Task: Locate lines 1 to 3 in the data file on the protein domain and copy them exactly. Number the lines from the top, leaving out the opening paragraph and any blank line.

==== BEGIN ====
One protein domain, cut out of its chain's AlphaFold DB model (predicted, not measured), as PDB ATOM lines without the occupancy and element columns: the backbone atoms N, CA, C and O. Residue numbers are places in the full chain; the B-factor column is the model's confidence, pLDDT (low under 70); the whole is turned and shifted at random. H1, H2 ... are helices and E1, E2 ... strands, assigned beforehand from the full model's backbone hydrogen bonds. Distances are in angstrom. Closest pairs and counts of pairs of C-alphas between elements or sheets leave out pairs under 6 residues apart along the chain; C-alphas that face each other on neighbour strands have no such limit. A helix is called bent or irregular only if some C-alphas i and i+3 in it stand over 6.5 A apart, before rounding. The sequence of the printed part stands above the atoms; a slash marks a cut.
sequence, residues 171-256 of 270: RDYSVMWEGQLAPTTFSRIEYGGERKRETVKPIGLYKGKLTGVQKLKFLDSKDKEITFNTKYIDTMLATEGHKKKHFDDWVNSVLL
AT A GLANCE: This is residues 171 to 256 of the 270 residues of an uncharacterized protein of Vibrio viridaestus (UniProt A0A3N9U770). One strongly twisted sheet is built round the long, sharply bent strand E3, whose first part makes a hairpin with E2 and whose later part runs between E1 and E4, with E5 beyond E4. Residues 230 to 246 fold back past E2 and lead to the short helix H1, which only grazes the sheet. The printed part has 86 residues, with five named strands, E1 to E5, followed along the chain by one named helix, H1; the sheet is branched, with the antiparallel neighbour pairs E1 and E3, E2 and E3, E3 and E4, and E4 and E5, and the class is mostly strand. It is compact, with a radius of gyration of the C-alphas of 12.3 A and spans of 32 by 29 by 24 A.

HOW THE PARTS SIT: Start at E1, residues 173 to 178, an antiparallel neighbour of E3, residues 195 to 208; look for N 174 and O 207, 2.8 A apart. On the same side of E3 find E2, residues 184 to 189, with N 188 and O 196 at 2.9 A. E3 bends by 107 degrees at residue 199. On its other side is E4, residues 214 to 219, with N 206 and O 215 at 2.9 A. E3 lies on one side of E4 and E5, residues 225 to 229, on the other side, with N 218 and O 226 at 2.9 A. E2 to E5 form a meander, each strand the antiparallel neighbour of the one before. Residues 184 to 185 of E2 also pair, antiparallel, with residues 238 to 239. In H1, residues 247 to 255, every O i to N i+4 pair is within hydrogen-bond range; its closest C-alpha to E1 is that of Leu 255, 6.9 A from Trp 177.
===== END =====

sequence, residues 171-256 of 270: RDYSVMWEGQLAPTTFSRIEYGGERKRETVKPIGLYKGKLTGVQKLKFLDSKDKEITFNTKYIDTMLATEGHKKKHFDDWVNSVLL
AT A GLANCE: This is residues 171 to 256 of the 270 residues of an uncharacterized protein of Vibrio viridaestus (UniProt A0A3N9U770). One strongly twisted sheet is built round the long, sharply bent strand E3, whose first part makes a hairpin with E2 and whose later part runs between E1 and E4, with E5 beyond E4. Residues 230 to 246 fold back past E2 and lead to the short helix H1, which only grazes the sheet. The printed part has 86 residues, with five named strands, E1 to E5, followed along the chain by one named helix, H1; the sheet is branched, with the antiparallel neighbour pairs E1 and E3, E2 and E3, E3 and E4, and E4 and E5, and the class is mostly strand. It is compact, with a radius of gyration of the C-alphas of 12.3 A and spans of 32 by 29 by 24 A.

HOW THE PARTS SIT: Start at E1, residues 173 to 178, an antiparallel neighbour of E3, residues 195 to 208; look for N 174 and O 207, 2.8 A apart. On the same side of E3 find E2, residues 184 to 189, with N 188 and O 196 at 2.9 A. E3 bends by 107 degrees at residue 199. On its other side is E4, residues 214 to 219, with N 206 and O 215 at 2.9 A. E3 lies on one side of E4 and E5, residues 225 to 229, on the other side, with N 218 and O 226 at 2.9 A. E2 to E5 form a meander, each strand the antiparallel neighbour of the one before. Residues 184 to 185 of E2 also pair, antiparallel, with residues 238 to 239. In H1, residues 247 to 255, every O i to N i+4 pair is within hydrogen-bond range; its closest C-alpha to E1 is that of Leu 255, 6.9 A from Trp 177.